Do the Creepy Thing
by Graham Joyce Faber pound;6.99
Playing in Traffic
By Gail Giles
Simon Schuster pound;5.99
My Swordhand is Singing
By Marcus Sedgwick
Orion pound;9.99 hardback
The Highest Tide
By Jim Lynch
The dare carried out by Caz and Lucy in Do the Creepy Thing - breaking into a house to stare closely at its elderly occupant as she sleeps - makes for uneasy reading. But it's Caz who gets a shock when her wrist is seized, and a bracelet clamped on it. Removed, this bracelet leaves a strange, glowing impression. Curse or gift? Is Caz possessed, or guided by a kindly spirit? What becomes clear is that the violent attacks on Lucy by her father must be challenged and stopped.
Joyce's style - as in his previous novel TWOC - is engaging and pacy, though he sets up too easy a target for ridicule in the happy-clappy evangelists Caz visits at the urging of her mum's new "maths geek"
boyfriend. Less obvious, so more powerful, is the abusive family situation which is never referred to, even by friends as close as these two girls.
Caz must decide when to show quiet loyalty, and when to take a stand.
"Richard called me from UT asking about my GPA, my ability to pay frat dues, and my feelings about early rush." At times like this, in Gail Giles'
fast-paced novel Playing in Traffic, UK readers might feel in need of a translation. But elsewhere, the economy of style ("The note in my locker said, 'Park, 9'. I considered not going. She was there before me...") neatly shows the influence wielded by "Gothgirl" Skye over narrator Matt. Danger signs hang all over the disturbed and self-dramatising Skye, but Matt is in thrall, keeping his doubts at bay until he realises how thoroughly he's being manipulated - and not only into the role of protector, which he relishes. Matt has problems of his own to face; where he's left at the end of his traumatic involvement with Skye, which includes first sex, is for the reader to ponder.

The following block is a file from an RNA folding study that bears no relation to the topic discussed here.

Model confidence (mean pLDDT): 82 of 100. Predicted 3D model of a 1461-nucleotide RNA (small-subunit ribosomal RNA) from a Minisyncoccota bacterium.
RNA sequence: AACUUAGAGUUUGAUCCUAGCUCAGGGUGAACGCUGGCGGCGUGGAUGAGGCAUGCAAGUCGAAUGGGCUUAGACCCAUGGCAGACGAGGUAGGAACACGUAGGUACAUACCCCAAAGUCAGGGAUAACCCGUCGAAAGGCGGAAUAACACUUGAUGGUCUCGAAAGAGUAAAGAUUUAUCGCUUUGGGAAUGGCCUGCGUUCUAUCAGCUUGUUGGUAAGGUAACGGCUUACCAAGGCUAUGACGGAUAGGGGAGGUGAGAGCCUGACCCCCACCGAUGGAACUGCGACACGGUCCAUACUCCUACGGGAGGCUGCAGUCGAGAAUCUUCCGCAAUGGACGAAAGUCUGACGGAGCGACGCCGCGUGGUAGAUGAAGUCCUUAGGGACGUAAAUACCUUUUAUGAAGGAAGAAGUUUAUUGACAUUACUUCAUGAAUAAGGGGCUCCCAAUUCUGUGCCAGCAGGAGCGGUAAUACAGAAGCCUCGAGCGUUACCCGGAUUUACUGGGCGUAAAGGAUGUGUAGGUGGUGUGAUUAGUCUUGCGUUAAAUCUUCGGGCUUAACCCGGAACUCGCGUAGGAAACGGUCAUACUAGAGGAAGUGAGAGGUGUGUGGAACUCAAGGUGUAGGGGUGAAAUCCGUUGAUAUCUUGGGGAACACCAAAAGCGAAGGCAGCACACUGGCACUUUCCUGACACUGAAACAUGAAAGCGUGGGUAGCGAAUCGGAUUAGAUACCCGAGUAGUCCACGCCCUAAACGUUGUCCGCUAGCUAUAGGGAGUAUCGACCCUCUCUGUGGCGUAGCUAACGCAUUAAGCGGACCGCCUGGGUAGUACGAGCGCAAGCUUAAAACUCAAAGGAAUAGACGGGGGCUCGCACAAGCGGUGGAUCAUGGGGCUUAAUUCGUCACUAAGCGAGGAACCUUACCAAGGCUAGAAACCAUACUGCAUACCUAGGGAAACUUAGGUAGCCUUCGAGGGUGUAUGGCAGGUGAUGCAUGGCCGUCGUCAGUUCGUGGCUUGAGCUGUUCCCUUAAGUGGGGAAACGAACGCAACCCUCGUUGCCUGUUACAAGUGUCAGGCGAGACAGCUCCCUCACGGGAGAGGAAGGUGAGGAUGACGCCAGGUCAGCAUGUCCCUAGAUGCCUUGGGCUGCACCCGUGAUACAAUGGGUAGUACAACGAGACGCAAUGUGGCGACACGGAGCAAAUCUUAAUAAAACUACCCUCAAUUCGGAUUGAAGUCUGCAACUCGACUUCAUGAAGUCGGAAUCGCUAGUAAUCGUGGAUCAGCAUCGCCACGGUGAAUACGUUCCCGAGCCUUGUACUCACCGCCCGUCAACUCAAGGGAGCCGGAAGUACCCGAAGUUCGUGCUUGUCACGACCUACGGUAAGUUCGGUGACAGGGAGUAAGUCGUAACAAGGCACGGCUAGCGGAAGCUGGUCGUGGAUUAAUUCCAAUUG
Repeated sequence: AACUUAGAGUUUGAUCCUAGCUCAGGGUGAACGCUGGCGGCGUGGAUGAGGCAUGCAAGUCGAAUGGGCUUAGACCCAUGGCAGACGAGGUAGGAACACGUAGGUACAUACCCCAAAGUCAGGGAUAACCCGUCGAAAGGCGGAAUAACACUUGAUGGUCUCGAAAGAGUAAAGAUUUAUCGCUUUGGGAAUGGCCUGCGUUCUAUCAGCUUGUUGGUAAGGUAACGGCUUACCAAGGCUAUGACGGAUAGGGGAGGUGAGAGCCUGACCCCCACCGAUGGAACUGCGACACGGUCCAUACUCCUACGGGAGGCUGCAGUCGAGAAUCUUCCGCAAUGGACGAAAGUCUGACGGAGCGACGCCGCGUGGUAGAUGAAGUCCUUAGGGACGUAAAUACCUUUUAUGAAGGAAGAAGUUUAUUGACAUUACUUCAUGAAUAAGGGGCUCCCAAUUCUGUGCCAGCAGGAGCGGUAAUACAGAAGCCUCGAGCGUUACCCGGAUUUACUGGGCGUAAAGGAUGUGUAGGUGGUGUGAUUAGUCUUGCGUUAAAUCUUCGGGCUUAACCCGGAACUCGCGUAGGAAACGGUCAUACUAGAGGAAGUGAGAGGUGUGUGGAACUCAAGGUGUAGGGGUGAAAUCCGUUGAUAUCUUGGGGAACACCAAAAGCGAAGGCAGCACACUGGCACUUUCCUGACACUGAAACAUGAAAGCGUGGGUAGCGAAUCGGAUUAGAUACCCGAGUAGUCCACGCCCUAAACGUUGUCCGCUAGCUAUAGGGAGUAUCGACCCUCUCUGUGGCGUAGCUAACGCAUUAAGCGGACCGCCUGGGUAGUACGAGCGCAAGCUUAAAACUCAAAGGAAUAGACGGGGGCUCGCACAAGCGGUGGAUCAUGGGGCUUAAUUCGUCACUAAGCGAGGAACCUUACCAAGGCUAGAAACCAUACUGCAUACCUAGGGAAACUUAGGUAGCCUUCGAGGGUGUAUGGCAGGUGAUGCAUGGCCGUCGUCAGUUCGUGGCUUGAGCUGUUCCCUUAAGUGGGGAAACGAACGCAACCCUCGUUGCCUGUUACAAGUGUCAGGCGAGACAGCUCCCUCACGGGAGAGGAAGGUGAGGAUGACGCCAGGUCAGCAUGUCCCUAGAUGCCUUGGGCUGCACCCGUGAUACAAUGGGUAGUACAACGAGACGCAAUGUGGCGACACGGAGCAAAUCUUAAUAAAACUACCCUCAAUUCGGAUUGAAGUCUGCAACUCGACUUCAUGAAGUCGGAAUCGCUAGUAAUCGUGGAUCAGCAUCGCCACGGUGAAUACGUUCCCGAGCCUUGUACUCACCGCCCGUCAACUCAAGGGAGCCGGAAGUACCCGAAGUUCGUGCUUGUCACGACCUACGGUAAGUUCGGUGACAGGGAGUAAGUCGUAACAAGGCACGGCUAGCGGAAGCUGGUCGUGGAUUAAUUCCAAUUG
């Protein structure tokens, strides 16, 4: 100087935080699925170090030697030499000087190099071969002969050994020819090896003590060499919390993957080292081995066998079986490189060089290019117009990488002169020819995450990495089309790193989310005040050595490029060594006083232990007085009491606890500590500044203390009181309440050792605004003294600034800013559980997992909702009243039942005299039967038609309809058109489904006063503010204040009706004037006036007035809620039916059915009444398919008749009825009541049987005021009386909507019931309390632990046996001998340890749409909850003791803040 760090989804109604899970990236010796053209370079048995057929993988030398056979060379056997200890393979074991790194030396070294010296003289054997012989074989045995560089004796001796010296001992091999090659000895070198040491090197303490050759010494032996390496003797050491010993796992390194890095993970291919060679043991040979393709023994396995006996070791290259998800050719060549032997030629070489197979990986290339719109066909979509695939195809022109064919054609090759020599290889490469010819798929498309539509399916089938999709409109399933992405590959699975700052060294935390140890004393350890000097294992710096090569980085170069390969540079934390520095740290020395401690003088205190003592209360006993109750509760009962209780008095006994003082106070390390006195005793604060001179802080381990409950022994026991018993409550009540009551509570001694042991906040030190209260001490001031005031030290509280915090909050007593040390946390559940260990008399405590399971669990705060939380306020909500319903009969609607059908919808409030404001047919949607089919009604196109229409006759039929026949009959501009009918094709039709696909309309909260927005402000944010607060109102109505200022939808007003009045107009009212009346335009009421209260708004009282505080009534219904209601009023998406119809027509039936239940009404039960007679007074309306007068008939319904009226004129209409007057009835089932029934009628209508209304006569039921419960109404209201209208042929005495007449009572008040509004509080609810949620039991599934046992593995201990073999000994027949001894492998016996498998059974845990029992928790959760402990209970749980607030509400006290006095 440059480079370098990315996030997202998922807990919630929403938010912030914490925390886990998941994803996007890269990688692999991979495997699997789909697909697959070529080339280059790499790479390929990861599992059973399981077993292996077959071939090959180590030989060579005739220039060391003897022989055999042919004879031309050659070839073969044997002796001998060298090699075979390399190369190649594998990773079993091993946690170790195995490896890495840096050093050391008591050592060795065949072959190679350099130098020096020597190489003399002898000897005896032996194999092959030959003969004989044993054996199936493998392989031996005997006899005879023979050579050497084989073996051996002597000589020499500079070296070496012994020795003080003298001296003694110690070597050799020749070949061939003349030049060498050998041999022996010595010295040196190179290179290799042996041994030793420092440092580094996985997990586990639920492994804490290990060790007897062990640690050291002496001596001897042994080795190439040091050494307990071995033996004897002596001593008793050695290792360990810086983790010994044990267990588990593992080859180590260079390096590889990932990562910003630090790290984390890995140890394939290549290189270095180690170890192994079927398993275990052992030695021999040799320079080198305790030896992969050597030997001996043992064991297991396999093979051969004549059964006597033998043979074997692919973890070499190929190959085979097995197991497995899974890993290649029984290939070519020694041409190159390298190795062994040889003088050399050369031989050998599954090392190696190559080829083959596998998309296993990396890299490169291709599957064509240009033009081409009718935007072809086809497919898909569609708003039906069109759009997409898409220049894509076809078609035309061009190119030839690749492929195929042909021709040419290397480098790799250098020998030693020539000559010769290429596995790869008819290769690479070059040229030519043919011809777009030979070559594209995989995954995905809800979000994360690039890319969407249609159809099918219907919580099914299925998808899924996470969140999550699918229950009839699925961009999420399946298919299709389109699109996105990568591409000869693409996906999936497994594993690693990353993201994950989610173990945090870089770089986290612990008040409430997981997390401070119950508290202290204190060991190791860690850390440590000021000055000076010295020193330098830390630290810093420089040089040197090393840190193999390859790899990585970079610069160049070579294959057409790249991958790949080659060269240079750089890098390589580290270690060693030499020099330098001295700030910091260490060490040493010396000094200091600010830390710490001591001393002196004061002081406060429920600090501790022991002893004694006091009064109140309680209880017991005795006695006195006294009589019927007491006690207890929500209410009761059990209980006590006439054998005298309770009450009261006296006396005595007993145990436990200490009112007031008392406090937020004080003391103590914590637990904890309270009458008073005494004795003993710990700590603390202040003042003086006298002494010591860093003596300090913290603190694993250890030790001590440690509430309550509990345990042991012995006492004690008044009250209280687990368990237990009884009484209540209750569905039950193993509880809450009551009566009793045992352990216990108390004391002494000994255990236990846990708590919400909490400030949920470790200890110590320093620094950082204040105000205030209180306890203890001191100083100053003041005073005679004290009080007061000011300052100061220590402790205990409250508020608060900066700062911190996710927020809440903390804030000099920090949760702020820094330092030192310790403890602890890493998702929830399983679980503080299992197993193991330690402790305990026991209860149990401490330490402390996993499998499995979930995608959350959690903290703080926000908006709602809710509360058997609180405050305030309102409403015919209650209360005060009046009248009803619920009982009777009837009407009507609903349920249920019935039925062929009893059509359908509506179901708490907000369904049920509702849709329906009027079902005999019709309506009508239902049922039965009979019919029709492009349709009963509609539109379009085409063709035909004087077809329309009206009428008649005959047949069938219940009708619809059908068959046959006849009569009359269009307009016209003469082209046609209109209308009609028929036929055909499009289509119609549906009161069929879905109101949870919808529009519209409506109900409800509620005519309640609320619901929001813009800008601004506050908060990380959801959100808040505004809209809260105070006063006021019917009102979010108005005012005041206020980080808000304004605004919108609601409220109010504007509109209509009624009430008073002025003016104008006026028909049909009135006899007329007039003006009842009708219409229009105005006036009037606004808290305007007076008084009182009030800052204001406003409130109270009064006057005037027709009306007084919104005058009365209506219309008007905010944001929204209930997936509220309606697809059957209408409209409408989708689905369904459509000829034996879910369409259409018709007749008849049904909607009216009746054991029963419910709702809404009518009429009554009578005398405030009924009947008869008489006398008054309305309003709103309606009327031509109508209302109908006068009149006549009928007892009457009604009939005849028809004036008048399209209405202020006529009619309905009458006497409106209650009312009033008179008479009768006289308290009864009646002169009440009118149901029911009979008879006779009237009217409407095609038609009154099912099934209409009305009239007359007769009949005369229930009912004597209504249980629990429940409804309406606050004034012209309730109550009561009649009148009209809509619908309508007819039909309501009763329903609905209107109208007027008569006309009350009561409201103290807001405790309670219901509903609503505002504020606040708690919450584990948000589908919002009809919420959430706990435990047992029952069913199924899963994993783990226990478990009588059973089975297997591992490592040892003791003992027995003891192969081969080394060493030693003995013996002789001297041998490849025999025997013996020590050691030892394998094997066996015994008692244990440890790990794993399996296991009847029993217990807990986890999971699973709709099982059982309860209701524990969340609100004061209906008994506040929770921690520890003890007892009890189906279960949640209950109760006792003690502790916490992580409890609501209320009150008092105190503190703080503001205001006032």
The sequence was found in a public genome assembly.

Marcus Sedgwick's last novel was set during the First World War, but in My Swordhand is Singing he returns to the gothic fantasy for which he is better known. Drawing on eastern European myth and folktale, he tells the story of woodcutter Tomas and his son Peter, who come to live near the village of Chust. Peter doesn't know what they're running from, nor why they've settled on a tiny island in a fast-flowing river, nor what's in his father's wooden box. The undead, or "hostages", are at the centre of this atmospheric tale, but Sedgwick wisely avoids calling them vampires, a term which too readily conjures the capes and pointed teeth of cartoon graphics.
The threat - not spoken of by village people, but all too evident in the fears, the closed doors, the garlic and buckthorn stakes - is all the more powerful for being understated.
The Highest Tide is published on an adult list but has an engaging 13-year-old narrator, Miles O'Malley, who tells of the summer "in which I was ambushed by science, fame and suggestions of the divine". Living on Puget Sound, Washington, Miles, whose Bible is The Edge of the Sea by pioneer environmentalist Rachel Carson, is an alert observer of marine life and tidal changes. A giant squid is the first of several rarities he discovers; when local media take up his story, Miles reluctantly acquires seer status: "The sea speaks to Miles O'Malley". The truth, as he points out, is that he's simply around to notice subtle changes; but he passes on a premonition from an elderly clairvoyant, Florence, that an exceptionally high tide will occur soon.
If Miles's daily attentions to this fading old lady and his composure in the glare of celebrity make him appear a little too saintly, this is balanced by his exploration with friend Kenny of sex books and a chat line, and his furtive lust for an uninhibited girl singer, Angie. But what most impresses is the real sense of the wonder and immensity of the natural world, how little is known and how much remains to be investigated. The Edge of the Sea is now on my summer reading list, as well as Richard and Judy's.
Linda Newbery's latest young adult novel, Set in Stone, is published by David Fickling Books